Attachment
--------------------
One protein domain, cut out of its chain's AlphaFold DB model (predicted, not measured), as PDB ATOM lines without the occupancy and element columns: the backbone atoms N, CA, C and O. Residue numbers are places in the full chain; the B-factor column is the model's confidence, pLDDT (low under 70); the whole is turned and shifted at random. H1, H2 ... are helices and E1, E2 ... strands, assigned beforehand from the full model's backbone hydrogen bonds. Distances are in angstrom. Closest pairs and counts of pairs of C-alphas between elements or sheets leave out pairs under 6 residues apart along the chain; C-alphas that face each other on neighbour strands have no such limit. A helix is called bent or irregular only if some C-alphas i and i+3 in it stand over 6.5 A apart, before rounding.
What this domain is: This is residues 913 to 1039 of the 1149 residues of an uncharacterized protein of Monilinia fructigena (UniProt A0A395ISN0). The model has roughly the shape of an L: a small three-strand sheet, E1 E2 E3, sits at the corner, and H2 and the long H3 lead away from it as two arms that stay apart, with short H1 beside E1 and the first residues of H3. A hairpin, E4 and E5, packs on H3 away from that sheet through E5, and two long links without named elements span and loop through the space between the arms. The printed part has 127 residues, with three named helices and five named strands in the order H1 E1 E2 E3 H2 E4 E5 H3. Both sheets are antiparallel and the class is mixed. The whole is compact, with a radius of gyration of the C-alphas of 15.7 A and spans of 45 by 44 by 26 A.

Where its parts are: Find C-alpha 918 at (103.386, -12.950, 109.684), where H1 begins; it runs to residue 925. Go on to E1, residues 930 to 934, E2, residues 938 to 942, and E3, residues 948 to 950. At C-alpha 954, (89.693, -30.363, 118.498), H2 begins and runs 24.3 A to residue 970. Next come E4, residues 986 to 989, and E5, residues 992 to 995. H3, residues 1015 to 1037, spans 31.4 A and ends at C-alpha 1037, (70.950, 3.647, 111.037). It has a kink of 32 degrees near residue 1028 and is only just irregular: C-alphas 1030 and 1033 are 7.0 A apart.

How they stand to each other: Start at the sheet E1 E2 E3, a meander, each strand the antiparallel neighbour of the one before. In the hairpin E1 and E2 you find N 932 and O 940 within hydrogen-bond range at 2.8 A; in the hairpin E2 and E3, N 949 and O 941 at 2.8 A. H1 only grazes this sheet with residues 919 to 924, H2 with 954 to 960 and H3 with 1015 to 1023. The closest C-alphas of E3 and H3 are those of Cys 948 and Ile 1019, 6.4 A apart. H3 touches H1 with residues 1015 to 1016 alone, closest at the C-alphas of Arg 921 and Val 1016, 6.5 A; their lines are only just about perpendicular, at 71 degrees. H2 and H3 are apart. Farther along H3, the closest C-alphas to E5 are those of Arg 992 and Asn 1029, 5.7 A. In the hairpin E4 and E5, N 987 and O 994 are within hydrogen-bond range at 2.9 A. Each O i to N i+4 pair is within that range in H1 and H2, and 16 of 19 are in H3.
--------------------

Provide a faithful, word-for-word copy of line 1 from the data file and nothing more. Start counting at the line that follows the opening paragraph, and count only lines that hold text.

What this domain is: This is residues 913 to 1039 of the 1149 residues of an uncharacterized protein of Monilinia fructigena (UniProt A0A395ISN0). The model has roughly the shape of an L: a small three-strand sheet, E1 E2 E3, sits at the corner, and H2 and the long H3 lead away from it as two arms that stay apart, with short H1 beside E1 and the first residues of H3. A hairpin, E4 and E5, packs on H3 away from that sheet through E5, and two long links without named elements span and loop through the space between the arms. The printed part has 127 residues, with three named helices and five named strands in the order H1 E1 E2 E3 H2 E4 E5 H3. Both sheets are antiparallel and the class is mixed. The whole is compact, with a radius of gyration of the C-alphas of 15.7 A and spans of 45 by 44 by 26 A.